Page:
Legal Realism in Russia
The phenomenon of legal realism appeared in the world of jurisprudence due to the legal movements in the middle of the 20th century, which arose between the two World Wars. Because of multiplicity, popularity and diversity of the works of its respectable representatives, the term “legal realism” began to be used to refer to various movements in law, striving, among other things, for greater empiricism and pragmatism in understanding legal phenomena. Legal realists actualized the role of professional actors of law, primarily judges, sought to explain the realities of law enforcement in the discourse of interpretative skepticism, emphasizing the importance of psychological factors. Currently, “legal realism” is once more gaining popularity among theorists and practitioners, including Russian scholars, for several reasons: as a third way in law, different from natural law and positivist theories; as a modern version of legal positivism; as a prediction of judicial decisions; as a method of determining the ontological status of law; as an approach to the interpretation of law; as a theory of cognition of the legal order, etc.

American and Scandinavian versions of legal realism are considered by global and Russian science as two classic examples of realistic movements in law, whereas Russian Legal Realism remains less well-known. Though American, Scandinavian and Russian legal realists of the first half of the 20th century have different national histories, they share a common understanding of their role as an intermediary between “book” law and practical human problems. Representatives of legal realism use the prerequisite that law exists as a practical tool: in this sense American, Scandinavian and Soviet law became more of an experience, legal practice, rather than a theoretical construct, between the two World Wars. Despite the differences in the variants of legal realism, these three movements are aimed to eliminate legal formalism that prevents social development and to affirm the understanding of law as a socio-psychological phenomenon.

In particular, special workshop aspires to reveal the characteristics of the Russian version of legal realism, analyze historical patterns and essential features of the legal order formed on the territories of the former Russian Empire after the October Revolution of 1917. Russian Legal Realism is a term based, among other things, on a broad understanding of the sources of law, the concepts of the individual normative system of the subject of law, the multiplicity and parallelism of normative systems, the ideas of the psychological approach to law by Leon Petrażycki and his followers. The term is also used for the study of legislative and law enforcement doctrines, according to which declarative norms of a fair order do not necessarily coincide with legal practice.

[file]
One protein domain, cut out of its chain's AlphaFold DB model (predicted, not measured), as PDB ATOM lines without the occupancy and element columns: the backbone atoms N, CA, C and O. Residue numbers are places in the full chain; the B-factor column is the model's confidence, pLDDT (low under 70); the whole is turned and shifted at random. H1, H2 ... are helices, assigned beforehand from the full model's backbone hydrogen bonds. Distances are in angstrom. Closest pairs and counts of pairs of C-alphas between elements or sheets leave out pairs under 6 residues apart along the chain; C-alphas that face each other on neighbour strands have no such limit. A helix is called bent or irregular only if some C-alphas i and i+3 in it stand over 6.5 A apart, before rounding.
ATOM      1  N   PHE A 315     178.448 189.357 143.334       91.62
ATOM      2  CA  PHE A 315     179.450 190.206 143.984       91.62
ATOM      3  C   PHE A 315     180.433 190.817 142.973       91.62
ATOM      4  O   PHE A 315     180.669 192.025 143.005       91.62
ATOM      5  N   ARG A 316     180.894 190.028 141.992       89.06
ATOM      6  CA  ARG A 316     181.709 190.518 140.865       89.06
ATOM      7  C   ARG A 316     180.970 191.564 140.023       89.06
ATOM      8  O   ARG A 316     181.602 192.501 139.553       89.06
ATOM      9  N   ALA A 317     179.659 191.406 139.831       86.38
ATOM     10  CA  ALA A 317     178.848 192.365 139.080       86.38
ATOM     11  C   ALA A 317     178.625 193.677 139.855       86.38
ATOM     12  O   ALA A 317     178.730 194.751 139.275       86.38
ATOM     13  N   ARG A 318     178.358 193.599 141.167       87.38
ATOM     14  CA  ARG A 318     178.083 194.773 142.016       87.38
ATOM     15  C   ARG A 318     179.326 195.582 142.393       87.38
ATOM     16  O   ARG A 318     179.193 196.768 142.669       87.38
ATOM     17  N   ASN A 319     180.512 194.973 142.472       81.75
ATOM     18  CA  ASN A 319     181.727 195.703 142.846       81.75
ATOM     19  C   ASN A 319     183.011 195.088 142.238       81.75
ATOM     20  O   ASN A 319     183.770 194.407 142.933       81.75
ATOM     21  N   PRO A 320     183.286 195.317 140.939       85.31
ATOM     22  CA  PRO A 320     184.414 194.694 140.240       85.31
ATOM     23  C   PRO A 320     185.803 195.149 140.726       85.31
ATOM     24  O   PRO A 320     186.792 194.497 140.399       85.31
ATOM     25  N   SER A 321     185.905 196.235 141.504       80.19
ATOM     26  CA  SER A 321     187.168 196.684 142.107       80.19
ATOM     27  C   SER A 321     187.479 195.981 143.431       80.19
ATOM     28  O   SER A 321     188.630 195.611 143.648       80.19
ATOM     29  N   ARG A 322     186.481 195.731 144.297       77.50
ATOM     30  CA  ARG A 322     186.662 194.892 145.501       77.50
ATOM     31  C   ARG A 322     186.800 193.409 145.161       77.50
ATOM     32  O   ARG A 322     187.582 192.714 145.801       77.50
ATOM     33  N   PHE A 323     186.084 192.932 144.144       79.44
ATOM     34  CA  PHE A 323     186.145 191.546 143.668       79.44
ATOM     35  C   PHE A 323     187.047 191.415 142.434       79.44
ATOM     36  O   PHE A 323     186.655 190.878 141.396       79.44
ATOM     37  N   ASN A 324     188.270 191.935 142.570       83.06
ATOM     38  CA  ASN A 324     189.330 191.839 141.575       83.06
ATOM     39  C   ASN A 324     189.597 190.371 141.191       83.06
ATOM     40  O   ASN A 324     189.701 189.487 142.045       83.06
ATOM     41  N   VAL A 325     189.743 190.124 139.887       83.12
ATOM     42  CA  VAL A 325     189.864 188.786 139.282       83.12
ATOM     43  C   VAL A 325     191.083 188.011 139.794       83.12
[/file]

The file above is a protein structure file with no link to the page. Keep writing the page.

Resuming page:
Special workshop is aimed at defining a conceptual connection of the Russian, American, Scandinavian and other variants of legal realism, specific characteristics of Russian legal realism and detection of its significance for Russian jurisprudence from the middle of the 20th century to the present day. To sum up, special workshop offers to discuss Russian legal realism in two ways:
1) as a specific phenomenon in Russian jurisprudence;
2) in the context of American and Scandinavian legal realism and its other types, which are recognized by representatives of world science and practice, such as Italian Legal Realism, Continental (Psychological) Legal Realism, New Legal Realism, etc.

Moreover, all researchers of Russian legal theory, philosophy, sociology and psychology are welcomed to the discussion.

Interested applicants are invited to send titles and abstracts of 100-800 words (in DOC, DOCX or PDF) in English at e.tonkov@mail.ru and dmitrii.tonkov@gmail.com before 31st May, 2022. Institutional affiliation and/or brief biography are requested. Working language of the special workshop is English.

Evgenii N. TONKOV – associate professor of the Department of Jurisprudence of the North-West Institute of Management (Branch of the Russian Presidential Academy of National Economy and Public Administration), Ph.D. in Law, barrister

Dmitrii E. TONKOV – lecturer-researcher of the Institute of State and Law of the Russian Academy of Sciences, Bachelor and Master of Laws (LL.B. and LL.M.) of the Saint-Petersburg State University